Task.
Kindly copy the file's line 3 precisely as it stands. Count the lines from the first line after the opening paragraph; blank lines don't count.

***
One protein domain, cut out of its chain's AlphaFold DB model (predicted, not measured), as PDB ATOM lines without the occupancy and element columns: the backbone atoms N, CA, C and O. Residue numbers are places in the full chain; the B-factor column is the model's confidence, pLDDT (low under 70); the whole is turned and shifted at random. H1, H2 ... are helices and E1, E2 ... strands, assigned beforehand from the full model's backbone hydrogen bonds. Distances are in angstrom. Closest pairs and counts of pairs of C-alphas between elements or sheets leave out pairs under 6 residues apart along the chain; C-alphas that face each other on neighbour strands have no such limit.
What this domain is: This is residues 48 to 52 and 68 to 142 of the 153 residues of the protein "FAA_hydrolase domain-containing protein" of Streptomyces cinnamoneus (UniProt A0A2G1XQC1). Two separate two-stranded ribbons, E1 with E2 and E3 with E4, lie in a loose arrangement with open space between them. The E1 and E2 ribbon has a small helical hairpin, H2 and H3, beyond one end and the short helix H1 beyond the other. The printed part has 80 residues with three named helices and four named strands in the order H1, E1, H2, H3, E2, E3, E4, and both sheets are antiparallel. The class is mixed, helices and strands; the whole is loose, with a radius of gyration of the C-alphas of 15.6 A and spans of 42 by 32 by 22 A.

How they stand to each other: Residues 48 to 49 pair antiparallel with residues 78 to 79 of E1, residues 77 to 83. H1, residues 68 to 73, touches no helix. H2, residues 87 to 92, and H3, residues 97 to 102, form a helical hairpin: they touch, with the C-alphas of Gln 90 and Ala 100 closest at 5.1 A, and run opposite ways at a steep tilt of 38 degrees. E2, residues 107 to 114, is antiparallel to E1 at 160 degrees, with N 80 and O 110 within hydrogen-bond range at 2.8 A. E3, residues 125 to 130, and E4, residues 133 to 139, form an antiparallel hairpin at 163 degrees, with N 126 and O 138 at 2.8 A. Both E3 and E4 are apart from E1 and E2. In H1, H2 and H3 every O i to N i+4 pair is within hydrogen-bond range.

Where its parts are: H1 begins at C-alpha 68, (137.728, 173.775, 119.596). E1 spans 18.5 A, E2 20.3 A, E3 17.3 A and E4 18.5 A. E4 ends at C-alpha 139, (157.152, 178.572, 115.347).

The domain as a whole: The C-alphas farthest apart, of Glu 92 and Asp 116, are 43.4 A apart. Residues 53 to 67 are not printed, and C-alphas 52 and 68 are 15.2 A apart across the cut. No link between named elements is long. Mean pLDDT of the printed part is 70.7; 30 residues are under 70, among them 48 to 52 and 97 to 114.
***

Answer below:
Where its parts are: H1 begins at C-alpha 68, (137.728, 173.775, 119.596). E1 spans 18.5 A, E2 20.3 A, E3 17.3 A and E4 18.5 A. E4 ends at C-alpha 139, (157.152, 178.572, 115.347).